Practical considerations for DNA fragmentation testing in the management of male fertility

Jason R. Kovac

Abstract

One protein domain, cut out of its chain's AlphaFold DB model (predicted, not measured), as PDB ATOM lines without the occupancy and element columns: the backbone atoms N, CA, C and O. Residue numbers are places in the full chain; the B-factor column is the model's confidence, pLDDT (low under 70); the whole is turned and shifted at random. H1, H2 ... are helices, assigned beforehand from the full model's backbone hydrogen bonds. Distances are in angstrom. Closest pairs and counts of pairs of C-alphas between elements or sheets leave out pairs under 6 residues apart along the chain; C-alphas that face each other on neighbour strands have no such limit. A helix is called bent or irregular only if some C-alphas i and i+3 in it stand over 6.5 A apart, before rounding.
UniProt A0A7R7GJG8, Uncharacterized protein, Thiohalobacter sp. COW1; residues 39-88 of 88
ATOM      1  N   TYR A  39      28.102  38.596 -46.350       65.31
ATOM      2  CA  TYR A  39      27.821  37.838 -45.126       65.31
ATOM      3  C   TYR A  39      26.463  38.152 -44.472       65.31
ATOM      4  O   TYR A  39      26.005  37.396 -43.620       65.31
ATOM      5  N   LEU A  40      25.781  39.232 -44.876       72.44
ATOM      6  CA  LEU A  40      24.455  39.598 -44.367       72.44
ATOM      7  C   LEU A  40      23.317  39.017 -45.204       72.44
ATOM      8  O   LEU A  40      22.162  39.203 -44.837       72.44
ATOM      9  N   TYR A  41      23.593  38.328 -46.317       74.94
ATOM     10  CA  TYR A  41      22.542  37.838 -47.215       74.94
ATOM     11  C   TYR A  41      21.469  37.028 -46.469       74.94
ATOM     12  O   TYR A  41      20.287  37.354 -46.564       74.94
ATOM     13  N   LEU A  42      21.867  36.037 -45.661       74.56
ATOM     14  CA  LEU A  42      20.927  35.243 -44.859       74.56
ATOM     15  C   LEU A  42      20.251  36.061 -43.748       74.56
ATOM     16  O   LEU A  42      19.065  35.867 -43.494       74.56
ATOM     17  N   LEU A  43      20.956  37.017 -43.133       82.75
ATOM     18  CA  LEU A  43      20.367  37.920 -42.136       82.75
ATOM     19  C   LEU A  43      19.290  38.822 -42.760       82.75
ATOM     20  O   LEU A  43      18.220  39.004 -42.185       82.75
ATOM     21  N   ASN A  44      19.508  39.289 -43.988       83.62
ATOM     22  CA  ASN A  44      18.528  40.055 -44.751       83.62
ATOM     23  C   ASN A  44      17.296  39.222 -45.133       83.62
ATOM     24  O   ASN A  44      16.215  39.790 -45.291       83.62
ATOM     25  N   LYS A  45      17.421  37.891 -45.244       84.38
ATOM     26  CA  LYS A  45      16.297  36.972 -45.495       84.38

Over the past decade, the importance of DNA fragmentation has matured as more studies suggested a role in the management of male fertility. As a measure of spermatogenic damage from reactive oxygen species (ROS), DNA fragmentation occurs primarily during posttesticular processing through the epididymis (1,2). Given that spermatozoa are exquisitely sensitive to oxidative stress, varicoceles, a known cause of elevated ROS levels, are theorized to be one of the major contributors.